Today it was announced that Crown-Indigenous Relations and Northern Affairs Canada’s Climate Change Programs are providing more than $5.5 million in support of climate change adaptation and clean energy initiatives in the community of Tuktoyaktuk.
$3.6 million is specifically going toward the hamlet and the GNWT in support of Tuktoyaktuk’s coastal erosion mitigation efforts, including the relocation of residents to a safer and longer-term living area and the final structural design of measures to protect the shoreline.
Caroline Cochrane, Premier of the NWT mentioned that climate change is a reality in the North that requires joint action and innovative solutions from all levels of government so that there can be resilient, sustainable communities for people.
“The GNWT has been working with the community of Tuktoyaktuk to help creatively solve some of the difficult challenges facing them. By working together at the local, territorial and federal level, we are addressing the coastal erosion issues and continue to work as partners to address the community’s needs.”
Other climate change related projects funded in the community include the use of SmartICE monitoring technology to provide data-driven insights into sea-ice thickness and local ice conditions in near real-time, the production of a youth documentary on climate change impacts, the development of a locally-managed climate monitoring program, and the addition of more solar power on buildings to further help the community reduce its dependence on fossil fuels.
In a release from the Federal government, they note that in Tuktoyaktuk, sea ice is melting at an alarming rate resulting in an eroding shoreline and that this is threatening homes and other vital infrastructure. It is also mentioned that the community has been working to protect residents and infrastructure from the impacts of climate change despite the challenges of COVID-19.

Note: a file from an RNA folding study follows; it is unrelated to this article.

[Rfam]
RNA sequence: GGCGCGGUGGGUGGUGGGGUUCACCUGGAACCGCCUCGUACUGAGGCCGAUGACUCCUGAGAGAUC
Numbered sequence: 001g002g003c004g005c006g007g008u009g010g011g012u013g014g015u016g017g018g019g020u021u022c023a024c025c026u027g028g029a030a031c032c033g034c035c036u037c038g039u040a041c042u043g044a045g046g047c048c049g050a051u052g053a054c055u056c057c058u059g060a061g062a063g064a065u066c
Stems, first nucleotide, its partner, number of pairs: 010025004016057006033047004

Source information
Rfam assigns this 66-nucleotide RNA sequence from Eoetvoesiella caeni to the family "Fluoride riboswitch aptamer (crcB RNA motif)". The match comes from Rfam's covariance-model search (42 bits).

Hamlet of Tuktoyaktuk Mayor Erwin Elias, noted that since the 1970’s, Tuktoyaktuk has witnessed the rapid deterioration of their peninsula which has threatened peoples homes and livelihoods.
“As a community, we decided to tackle the problem head on and together we implemented a suite of adaptation measures aimed at protecting our community while preserving Inuvialuit culture, and traditions essential for a successful and sustainable future. We are now in a position to share our knowledge and experiences with other communities threatened by critical coastal erosion due to climate change.”
Climate Change Preparedness in the North Program has contributed $4.5 million toward protecting Tuktoyaktuk’s shoreline, Indigenous Community-Based Climate Monitoring Program has contributed $517,720 to develop a locally-managed program to monitor climate change impacts in Tuktoyaktuk and Northern REACHE Program is providing $475,000 over two years to support the installation of 51 kilowatts of solar photovoltaic systems on four hamlet buildings.